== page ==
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I've Loved You So Long (2008)

I've Loved You So Long

Overview


Genre

Drama

Release Date

October 24, 2008 (Limited)

MPAA Rating

PG-13

Duration

115 min.

Studio

Sony Pictures Classics

Official Site

click here

REVIEWS RATE:  Critics  Go! Watch this movie. You'll regret if not seeing it.    Readers  3 of 5 [Rate It]

Cast and Crew


Director

Philippe Claudel

Producer

Yves Marmion

Screenwriter

Philippe Claudel

Starring

  • Kristin Scott Thomas as Juliette Fontaine
  • Elsa Zylberstein
  • Serge Hazanavicius
  • Laurent Grevill
  • Frederic Pierrot
  • Claire Johnston
  • Catherine Hosmalin
  • Jean-Claude Arnaud

Story


Lea (Elsa Zylberstein) and Juliette (Kristin Scott Thomas) are sisters. The film begins with Lea, the younger sister by fifteen years, picking Juliette up at the airport. We soon realize that the two sisters are almost complete strangers to each other. Juliette has just been released from prison after serving a long sentence. Lea was still a teenager when Juliette, a doctor, was sent off to prison. Lea contacted Juliette when she was released and suggested that Juliette come to live with her. Juliette had no particular desire to see her sister again.

Luc (Serge Hazanavicius), Lea's husband, is quite reserved, almost hostile, about Juliette's presence under their roof. Luc and Lea have two adopted Vietnamese daughters, who are 8 and 3 years old. Luc's father, Papy Paul (Jean-Claude Arnaud) also lives in the house. He's a charming old man who spends all of his time reading since a stroke deprived him of the power of speech.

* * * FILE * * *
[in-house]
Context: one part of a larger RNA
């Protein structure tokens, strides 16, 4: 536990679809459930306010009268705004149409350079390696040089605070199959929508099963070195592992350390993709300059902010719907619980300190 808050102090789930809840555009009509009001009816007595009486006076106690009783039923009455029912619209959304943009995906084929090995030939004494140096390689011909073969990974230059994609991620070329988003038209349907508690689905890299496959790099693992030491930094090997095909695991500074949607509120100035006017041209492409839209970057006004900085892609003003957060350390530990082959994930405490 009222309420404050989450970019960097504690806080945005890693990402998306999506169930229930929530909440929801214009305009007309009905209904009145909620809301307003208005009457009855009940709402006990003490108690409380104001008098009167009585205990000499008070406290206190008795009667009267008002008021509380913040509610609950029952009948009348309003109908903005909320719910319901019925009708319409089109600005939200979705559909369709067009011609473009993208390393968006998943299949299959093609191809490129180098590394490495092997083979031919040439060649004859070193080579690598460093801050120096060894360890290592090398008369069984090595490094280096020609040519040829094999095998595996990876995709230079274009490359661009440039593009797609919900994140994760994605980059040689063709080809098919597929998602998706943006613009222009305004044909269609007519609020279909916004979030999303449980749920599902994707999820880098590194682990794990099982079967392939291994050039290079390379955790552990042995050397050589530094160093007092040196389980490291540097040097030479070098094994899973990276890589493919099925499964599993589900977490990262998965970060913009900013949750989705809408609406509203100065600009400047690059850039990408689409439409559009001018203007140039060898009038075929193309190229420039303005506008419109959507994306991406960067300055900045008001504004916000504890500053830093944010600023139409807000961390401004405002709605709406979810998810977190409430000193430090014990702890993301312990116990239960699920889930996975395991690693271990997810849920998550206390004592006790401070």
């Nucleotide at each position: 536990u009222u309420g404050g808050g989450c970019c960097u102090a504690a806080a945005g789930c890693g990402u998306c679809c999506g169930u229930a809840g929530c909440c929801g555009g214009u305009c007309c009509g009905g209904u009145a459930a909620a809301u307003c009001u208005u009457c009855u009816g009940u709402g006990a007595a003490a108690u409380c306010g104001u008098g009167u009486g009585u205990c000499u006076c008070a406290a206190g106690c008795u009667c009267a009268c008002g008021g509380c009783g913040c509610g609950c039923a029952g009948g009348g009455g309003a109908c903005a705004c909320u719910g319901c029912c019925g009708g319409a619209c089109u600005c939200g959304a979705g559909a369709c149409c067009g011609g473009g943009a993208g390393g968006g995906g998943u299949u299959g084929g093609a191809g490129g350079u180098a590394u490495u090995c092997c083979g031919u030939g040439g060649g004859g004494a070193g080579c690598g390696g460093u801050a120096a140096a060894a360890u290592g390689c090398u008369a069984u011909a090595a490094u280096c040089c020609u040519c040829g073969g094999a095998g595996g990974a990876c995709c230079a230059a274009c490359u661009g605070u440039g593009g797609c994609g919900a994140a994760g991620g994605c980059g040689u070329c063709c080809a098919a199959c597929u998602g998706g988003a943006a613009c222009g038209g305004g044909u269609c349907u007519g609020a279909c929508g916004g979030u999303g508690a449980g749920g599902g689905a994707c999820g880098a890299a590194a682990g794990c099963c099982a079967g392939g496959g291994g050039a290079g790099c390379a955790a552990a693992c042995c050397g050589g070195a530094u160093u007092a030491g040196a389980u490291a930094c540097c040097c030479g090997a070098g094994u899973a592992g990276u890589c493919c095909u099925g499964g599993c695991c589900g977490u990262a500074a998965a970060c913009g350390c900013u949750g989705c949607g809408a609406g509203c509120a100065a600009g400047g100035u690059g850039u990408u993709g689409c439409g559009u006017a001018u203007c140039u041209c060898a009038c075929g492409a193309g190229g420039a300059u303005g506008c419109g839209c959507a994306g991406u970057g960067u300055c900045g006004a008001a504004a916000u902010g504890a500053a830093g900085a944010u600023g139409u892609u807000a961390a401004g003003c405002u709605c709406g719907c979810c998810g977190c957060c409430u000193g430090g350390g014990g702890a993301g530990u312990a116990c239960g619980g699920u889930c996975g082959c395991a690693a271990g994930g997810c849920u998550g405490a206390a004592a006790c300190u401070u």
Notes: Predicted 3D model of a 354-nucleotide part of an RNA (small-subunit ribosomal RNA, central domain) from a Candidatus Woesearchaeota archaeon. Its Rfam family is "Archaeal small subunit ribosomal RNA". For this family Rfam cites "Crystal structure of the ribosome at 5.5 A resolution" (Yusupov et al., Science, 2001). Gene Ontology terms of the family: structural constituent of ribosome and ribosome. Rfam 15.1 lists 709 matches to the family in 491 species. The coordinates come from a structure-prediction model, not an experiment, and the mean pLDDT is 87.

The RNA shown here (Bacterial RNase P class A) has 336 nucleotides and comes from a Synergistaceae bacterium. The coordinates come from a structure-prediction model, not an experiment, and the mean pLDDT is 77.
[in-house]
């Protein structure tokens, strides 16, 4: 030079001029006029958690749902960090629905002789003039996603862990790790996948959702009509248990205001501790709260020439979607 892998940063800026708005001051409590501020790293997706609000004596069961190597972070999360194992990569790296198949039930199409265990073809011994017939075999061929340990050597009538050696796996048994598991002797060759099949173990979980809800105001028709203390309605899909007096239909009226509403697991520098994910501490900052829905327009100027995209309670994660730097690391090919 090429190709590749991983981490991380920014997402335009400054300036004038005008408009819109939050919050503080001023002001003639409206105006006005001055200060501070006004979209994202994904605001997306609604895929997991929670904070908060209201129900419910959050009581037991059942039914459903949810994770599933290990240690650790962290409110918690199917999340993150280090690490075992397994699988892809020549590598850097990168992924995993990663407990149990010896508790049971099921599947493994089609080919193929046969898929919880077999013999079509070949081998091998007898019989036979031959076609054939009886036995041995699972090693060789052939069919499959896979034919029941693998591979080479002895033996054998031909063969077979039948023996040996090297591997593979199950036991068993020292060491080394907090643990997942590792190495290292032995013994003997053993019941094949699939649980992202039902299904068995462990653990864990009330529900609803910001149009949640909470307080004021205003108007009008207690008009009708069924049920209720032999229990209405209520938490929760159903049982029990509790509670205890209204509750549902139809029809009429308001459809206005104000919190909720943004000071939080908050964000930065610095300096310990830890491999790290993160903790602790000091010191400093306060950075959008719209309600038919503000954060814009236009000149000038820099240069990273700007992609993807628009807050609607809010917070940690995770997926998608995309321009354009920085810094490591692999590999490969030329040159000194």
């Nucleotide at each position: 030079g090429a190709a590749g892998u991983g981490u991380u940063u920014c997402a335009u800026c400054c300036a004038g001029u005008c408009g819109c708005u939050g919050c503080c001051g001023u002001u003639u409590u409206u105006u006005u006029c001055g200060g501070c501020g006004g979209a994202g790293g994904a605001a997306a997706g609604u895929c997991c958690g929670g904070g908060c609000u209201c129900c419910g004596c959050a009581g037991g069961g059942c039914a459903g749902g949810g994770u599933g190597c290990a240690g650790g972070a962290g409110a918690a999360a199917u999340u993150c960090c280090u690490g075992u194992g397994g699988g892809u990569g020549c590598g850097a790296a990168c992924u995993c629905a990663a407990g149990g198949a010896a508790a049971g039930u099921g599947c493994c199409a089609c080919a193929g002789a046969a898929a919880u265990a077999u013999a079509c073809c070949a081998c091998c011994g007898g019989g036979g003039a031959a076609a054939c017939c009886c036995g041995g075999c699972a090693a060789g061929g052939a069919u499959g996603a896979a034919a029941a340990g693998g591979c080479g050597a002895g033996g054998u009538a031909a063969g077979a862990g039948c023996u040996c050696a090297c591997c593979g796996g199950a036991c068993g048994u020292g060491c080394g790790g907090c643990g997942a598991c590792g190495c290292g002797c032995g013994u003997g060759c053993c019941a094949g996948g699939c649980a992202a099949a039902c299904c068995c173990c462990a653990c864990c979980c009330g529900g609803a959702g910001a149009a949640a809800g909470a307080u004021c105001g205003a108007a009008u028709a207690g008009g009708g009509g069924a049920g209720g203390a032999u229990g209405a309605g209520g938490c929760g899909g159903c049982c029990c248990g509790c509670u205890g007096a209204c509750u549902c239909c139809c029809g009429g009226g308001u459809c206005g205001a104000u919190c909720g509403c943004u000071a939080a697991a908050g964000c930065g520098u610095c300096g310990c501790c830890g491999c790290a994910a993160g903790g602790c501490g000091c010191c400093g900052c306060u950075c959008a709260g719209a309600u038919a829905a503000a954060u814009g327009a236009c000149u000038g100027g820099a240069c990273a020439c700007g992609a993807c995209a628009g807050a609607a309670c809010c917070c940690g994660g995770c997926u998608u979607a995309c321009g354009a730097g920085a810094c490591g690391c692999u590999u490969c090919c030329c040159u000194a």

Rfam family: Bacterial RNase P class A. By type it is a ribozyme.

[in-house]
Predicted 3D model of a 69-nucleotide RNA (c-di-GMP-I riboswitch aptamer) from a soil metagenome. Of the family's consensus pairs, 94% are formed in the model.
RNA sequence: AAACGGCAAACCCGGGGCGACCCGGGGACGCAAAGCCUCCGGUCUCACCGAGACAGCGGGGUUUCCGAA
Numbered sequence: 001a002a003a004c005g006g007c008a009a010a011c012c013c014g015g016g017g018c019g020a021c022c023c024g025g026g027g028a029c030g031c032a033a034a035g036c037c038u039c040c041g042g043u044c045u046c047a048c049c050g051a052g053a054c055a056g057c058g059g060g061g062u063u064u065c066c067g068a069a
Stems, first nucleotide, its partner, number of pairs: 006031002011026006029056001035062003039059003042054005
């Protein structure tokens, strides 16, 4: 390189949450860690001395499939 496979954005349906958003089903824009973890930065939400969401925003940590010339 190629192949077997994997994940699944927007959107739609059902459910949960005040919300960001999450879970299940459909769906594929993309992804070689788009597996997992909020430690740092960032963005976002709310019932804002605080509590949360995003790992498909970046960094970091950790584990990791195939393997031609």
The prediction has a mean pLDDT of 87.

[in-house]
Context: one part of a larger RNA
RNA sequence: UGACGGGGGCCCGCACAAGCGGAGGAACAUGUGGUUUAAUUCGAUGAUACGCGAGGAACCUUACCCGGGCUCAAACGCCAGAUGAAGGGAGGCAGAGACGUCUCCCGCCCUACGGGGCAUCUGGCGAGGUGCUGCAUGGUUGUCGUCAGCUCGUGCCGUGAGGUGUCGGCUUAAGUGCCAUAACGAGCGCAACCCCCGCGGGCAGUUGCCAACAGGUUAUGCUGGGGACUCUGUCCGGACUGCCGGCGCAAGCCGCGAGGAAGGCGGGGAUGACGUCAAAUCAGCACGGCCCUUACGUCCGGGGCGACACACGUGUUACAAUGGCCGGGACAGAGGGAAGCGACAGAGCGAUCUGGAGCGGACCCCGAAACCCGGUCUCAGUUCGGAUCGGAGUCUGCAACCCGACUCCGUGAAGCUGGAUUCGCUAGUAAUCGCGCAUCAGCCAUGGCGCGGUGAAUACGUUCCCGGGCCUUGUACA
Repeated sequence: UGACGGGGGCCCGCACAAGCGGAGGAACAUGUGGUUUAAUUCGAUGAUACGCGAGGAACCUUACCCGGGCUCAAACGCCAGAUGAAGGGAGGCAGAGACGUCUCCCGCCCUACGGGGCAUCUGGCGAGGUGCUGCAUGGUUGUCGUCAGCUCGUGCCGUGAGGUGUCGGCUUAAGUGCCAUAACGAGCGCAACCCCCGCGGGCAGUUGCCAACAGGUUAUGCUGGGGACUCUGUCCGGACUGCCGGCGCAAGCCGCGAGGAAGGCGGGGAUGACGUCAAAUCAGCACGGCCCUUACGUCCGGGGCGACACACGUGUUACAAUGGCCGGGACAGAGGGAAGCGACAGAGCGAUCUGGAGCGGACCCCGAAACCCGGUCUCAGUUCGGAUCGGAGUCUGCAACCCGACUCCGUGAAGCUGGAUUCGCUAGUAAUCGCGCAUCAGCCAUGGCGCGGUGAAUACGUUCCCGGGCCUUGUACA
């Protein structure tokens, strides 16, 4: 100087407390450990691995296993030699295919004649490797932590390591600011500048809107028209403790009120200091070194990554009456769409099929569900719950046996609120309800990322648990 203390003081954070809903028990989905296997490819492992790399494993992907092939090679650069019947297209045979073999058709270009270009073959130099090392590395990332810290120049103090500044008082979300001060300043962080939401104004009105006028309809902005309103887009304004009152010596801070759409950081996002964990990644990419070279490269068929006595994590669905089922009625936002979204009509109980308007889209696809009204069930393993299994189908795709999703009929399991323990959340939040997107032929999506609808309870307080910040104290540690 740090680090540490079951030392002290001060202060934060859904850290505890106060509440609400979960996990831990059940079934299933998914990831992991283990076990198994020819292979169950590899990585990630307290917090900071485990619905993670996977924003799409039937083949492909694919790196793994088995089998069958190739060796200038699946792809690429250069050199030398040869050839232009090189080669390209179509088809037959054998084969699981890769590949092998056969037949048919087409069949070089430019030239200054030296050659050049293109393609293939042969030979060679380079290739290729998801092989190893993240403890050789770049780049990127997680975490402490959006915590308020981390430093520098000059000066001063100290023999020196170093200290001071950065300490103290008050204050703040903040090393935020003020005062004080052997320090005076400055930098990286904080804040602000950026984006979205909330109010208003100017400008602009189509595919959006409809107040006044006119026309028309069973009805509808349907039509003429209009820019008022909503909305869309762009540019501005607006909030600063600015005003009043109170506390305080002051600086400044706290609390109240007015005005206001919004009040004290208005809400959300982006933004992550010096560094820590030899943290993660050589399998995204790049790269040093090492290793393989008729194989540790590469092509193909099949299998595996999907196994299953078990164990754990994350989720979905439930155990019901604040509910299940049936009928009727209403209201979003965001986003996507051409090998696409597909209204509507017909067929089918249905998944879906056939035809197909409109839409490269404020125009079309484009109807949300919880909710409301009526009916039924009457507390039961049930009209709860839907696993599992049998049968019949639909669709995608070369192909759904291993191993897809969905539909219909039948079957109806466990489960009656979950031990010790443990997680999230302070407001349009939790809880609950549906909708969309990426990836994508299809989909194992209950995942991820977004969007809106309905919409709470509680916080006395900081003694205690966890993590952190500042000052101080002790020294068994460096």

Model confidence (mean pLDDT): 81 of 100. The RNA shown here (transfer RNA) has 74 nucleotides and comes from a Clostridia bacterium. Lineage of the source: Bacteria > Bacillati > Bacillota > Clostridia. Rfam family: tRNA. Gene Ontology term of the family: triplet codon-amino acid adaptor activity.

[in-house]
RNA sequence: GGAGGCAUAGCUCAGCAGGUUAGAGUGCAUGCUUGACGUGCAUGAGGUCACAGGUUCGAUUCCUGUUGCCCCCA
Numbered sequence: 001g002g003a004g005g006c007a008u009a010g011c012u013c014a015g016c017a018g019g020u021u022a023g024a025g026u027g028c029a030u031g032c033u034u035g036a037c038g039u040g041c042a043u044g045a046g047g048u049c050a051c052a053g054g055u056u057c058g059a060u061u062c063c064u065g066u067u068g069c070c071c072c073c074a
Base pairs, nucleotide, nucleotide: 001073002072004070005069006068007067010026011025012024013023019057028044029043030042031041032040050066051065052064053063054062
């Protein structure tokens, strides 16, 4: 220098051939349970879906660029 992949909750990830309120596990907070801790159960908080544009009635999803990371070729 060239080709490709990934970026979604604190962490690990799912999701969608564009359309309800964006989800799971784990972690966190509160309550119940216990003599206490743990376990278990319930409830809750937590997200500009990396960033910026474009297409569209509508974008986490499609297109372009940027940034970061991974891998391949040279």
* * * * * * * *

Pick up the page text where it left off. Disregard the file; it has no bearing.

Life together isn't easy to begin with. Juliette has to relearn certain basics. The world has moved on and she often seems confused. Although she may seem cold and distant, her attitude stems more from her being ill at ease. Helped by some, such as the kindly but tactless social worker and her open-hearted but depressed parole officer (Frederic Pierrot) whose confidante she becomes, Juliette is also rejected by others, particularly employers who throw her out as soon as they find out what she did.

Lea's attitude is ambiguous. She avoids talking about Juliette's time in prison at all costs. She wants nothing to blunt the happiness of their reunion and getting to know each other again. Luc mentions it reproachfully, as does Juliette in a different way.

Gradually, the real Juliette emerges. She opens up to the world once more, thanks to her two nieces, with whom she becomes very close after being very stiff with them at the beginning, and Michel (Laurent Grevill), a friend of Lea's, and Papy Paul, who, in a more symbolic way, knows what it's like to be locked away. Juliette gets a job as a medical secretary at the local hospital on the condition that she never mentions she used to be a doctor. Her relationship with Lea becomes much stronger and more intimate. Even Luc succeeds in pushing his preconceptions to one side and seeing Juliette as his sister-in-law, not as someone who just spent 15 years in prison.

But a huge question hangs over Juliette's renaissance. What terrible thing did she do fifteen years ago and why? For all the others, it's a recurrent thought that they dare not put into words. And for Juliette, locked away in her secret, it's a burden to bear, which holds her back from engaging in her life and believing that she too has the right to be happy.

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REVIEWS BY CRITICS

“..utterly engrossing..”
by Derek Elley [Variety]
“..emotionally powerful..”
by Matthew Turner [ViewLondon]
“..poignant..”
by Claudia Puig [USA Today]